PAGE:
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Are They Not One of Us? Citizenship Act Hears Their Voices

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A report from The Economic Times explains the pain of Sikh migrants waiting for the citizenship of India and how the amendment bill by the Modi government has rekindled their hope.

In 1992, when the USSR withdrew from Afghanistan, Mujahideens occupied the place, targeting minorities. A large number of Hindus and Sikhs had to flee and they all arrived in India. Surveer Singh and his family are among the victims who have been living in India on an extended Visa. ET quotes Surveer Singh explaining his ordeal of visiting the government office every now and then for the paperwork and inability to find a proper job since he and his family members are not Citizens of India.

One can understand from the words of Saran Singh, a 50-year-old about how it is to be persecuted on religious lines. Before coming to Punjab in 1999, he was living in Khyber Agency area of Pakistan. The militants who were regularly visiting his family asked him to convert. By each passing day, he witnessed women from minority communities being abducted. Saran Singh left with no choice but to leave his crores of rupees worth property and find a way to India.

DailyO brought the harrowing stories of the Hindu refugees who are living in Delhi who were forced to flee from Pakistan’s Sindh.

It quoted the refugees as saying “we led a life worse than a dog in Pakistan”. The ground report depicts a 22-year-old Balram who greets his friends with the phrase Jai Shree Ram. He recollects, “In Sindh, we couldn’t openly say these three words. All festivals, from Diwali to Holi, were celebrated indoors. Every second day, police would pick us up, lock us up and start beating us up without any reason.”

The words of Geeta Devi quoted in this article further backs the idea of India coming to the rescue of such people persecuted for their religious identity. She said, “What has come out in the news now is that two minor girls were abducted and forced to convert — the reality is that around 25 girls were abducted and no one talks about it. If it comes out in the open, Pakistan will not leave that reporter alive”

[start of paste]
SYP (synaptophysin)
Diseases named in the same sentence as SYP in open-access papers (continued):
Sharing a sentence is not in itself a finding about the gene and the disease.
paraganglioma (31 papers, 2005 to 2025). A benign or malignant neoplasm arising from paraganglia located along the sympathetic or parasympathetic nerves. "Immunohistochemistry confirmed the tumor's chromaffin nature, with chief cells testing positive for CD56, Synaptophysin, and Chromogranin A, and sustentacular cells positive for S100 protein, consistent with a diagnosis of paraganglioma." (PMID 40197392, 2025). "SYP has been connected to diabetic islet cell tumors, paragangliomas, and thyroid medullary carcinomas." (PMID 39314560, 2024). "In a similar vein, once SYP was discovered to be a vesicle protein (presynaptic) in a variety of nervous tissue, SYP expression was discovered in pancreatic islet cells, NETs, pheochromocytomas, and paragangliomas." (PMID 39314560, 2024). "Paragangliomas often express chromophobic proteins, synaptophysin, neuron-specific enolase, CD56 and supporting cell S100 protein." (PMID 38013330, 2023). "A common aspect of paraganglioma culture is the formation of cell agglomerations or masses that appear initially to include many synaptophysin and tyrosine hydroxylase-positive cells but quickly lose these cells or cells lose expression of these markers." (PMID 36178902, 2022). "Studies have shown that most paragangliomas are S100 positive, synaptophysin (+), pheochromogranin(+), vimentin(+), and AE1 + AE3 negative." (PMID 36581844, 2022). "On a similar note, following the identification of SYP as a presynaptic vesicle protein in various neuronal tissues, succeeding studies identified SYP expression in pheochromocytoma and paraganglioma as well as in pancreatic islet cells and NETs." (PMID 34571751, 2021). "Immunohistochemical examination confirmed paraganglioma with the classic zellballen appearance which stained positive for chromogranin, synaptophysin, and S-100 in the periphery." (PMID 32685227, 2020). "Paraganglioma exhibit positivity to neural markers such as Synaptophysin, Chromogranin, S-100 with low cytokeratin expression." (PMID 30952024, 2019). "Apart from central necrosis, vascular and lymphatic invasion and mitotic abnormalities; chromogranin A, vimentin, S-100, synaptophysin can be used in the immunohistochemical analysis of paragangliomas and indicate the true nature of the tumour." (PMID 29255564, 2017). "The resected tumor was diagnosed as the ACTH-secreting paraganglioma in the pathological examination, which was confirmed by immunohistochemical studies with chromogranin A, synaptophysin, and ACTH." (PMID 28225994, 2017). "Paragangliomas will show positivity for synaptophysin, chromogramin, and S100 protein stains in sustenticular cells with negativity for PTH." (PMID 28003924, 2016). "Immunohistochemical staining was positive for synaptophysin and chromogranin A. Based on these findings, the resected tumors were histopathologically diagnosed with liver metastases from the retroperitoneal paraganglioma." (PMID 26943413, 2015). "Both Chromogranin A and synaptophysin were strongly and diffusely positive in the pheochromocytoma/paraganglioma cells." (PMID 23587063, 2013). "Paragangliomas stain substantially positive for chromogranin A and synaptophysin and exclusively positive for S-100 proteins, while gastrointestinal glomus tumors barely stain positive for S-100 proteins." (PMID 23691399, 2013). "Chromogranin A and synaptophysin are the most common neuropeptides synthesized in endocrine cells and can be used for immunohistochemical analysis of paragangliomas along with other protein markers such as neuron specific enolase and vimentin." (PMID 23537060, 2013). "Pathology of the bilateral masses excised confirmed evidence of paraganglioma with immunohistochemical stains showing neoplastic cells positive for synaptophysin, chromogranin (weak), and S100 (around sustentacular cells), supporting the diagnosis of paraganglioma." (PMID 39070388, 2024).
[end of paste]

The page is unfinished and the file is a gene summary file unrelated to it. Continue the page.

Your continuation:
A recent report in Business Line may help you to understand the agony and expectations of such migrants living in the national capital. It quotes a refugee who started a garment shop saying, “As Hindus, we feel India our homeland. But people here refer to us as Pakistanis. It makes me uncomfortable and even insecure.”

An excerpt from a PTI report published in Live Mint may appropriately convey why the amendment act of the government is so crucial and meaningful for the lives of many thousands. This is the story of Jaswant Kaur, who had to flee with her family from Afghanistan ten years ago. Here is an excerpt from the report that explains why people like Kaur have pinned their hope on Citizenship Amendment Bill.

“Kaur lives in India on a visa which is to be renewed after a couple of years. Recently, the government introduced a long-term visa but made the procedure even more complicated. The procedure now requires refugees to get guarantee of two Indian citizens who will be responsible if an applicant is caught in a crime or violation of regulations, Singh said.

However, for Kaur all may not be lost. She may have a glimmer of hope with the Citizenship (Amendment) Bill that seeks to ease the citizenship process for people from minority communities in Pakistan, Afghanistan and Bangladesh who are coming to India in the wake of discrimination faced by them.”

Conclusion

The problem of migrants is a question that governments world-over are grappling with. But religious minorities who were forced to migrate from Afghanistan, Bangladesh and Pakistan are in a peculiar situation and seeking citizenship of India. They were persecuted on the ground of their religious identities which forced them to be migrants.

Except for India, it is hard for them to seek citizenship in any other country.

Perhaps, this is the broader understanding one needs to have before discussing the technicalities Citizenship Amendment Bill 2019. We have explained in length about the bill, which was passed in Lok Sabha and is expected to be taken up in the Rajya Sabha in the ongoing winter season, in our article Citizenship Amendment Bill: All You Need to Know.

While the government is committed to embracing all such battered souls as Indian citizens and giving dignity of life, it is time for those opposing voices in the political spectrum to ponder over this issue instead of derailing this effort with historically illiterate arguments.

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